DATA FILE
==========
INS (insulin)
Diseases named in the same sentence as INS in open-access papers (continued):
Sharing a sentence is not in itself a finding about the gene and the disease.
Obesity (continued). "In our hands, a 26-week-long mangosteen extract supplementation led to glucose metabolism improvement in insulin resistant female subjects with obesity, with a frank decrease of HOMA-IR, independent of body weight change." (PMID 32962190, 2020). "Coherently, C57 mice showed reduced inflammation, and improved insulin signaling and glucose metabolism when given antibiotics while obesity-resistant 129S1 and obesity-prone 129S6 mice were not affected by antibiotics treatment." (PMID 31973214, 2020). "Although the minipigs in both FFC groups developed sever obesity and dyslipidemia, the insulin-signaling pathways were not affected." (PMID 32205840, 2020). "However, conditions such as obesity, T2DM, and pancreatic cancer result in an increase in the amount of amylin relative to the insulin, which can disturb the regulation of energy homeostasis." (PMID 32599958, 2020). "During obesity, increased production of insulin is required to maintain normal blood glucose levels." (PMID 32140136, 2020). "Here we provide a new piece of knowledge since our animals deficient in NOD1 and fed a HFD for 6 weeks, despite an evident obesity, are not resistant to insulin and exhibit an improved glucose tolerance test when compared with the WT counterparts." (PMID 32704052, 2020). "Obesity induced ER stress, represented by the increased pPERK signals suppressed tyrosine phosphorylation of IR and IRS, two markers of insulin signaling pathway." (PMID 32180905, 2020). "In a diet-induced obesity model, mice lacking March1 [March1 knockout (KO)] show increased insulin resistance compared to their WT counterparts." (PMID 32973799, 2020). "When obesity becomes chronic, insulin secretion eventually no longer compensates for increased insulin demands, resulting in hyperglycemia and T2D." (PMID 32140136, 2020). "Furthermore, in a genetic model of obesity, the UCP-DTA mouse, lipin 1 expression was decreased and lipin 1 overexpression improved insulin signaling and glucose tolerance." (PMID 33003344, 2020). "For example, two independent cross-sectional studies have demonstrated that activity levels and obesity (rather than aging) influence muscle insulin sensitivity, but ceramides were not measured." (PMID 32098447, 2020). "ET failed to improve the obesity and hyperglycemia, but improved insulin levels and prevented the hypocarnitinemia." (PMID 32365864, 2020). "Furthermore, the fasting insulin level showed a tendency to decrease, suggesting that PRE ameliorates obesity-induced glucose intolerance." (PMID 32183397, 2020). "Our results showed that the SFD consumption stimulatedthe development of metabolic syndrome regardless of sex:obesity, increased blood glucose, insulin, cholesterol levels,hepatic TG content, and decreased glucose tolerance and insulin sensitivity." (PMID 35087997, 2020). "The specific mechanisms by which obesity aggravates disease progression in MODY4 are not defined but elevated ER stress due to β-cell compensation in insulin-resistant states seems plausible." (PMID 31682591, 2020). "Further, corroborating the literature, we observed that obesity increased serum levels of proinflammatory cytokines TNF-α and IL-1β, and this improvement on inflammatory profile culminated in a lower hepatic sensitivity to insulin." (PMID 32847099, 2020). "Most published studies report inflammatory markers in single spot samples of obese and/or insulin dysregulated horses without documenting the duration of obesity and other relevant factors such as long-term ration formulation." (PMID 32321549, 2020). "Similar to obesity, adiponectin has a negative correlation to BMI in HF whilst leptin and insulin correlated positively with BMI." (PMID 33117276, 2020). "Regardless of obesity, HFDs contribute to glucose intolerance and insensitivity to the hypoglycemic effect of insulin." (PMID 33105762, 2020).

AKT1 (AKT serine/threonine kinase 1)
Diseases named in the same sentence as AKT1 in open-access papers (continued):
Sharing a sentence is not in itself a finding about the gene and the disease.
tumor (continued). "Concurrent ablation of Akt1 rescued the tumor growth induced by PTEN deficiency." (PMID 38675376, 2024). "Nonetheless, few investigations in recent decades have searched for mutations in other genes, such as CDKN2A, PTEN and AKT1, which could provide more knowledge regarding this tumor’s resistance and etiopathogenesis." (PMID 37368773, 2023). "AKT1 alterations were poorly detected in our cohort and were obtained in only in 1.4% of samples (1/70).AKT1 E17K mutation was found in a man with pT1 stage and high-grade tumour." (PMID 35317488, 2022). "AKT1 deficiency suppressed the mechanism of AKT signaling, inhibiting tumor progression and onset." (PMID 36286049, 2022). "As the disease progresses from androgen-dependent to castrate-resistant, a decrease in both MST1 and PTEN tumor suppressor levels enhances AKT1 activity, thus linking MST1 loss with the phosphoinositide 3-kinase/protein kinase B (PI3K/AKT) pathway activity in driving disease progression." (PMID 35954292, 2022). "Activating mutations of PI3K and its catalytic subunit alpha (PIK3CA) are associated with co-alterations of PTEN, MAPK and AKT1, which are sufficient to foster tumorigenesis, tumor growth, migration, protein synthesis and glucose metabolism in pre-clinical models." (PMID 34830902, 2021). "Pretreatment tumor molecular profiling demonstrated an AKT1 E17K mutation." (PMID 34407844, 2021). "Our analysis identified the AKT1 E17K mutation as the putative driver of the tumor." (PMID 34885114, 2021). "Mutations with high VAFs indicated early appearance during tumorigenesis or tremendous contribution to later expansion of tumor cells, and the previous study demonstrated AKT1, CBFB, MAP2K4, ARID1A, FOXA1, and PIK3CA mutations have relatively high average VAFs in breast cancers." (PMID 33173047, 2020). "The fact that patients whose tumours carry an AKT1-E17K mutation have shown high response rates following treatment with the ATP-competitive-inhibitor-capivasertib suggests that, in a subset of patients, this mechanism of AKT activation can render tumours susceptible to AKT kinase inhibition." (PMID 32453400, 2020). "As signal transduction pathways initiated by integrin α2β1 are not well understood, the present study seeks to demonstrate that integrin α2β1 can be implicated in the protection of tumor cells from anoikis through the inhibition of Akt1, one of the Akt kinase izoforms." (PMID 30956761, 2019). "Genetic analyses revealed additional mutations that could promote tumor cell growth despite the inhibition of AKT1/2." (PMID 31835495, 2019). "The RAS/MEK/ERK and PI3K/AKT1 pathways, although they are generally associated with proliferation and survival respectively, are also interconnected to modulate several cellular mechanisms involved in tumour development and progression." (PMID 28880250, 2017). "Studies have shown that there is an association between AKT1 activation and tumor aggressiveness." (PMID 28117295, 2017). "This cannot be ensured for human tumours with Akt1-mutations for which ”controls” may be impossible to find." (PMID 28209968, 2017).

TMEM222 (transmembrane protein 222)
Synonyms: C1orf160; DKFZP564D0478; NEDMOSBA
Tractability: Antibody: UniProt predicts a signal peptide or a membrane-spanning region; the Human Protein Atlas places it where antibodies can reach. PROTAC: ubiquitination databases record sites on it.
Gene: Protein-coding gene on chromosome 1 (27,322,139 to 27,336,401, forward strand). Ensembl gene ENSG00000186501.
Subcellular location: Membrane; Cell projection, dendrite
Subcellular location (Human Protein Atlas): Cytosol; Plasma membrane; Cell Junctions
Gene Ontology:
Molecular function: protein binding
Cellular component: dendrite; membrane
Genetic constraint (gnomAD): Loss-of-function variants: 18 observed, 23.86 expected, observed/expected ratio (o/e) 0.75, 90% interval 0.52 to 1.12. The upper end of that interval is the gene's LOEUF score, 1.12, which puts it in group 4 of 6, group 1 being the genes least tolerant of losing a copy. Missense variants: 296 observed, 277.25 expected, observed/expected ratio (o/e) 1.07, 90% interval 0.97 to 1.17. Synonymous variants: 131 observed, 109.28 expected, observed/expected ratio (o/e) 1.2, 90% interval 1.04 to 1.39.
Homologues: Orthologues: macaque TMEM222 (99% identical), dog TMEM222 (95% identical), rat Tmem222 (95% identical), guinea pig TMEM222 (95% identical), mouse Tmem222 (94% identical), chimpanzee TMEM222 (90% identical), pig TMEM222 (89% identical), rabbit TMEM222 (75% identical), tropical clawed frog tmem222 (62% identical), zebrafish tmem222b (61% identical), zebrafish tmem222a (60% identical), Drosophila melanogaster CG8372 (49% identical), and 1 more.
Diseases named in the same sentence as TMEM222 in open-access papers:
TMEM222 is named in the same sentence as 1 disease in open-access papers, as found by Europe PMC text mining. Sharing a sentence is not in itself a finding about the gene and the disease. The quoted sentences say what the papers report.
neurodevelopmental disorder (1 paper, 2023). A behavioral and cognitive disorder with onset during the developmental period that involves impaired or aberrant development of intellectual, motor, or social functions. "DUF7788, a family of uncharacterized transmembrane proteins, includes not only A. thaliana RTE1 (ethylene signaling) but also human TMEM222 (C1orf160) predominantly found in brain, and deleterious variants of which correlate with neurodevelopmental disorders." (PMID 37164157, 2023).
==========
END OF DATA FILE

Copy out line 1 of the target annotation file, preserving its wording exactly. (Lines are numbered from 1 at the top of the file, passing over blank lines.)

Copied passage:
INS (insulin)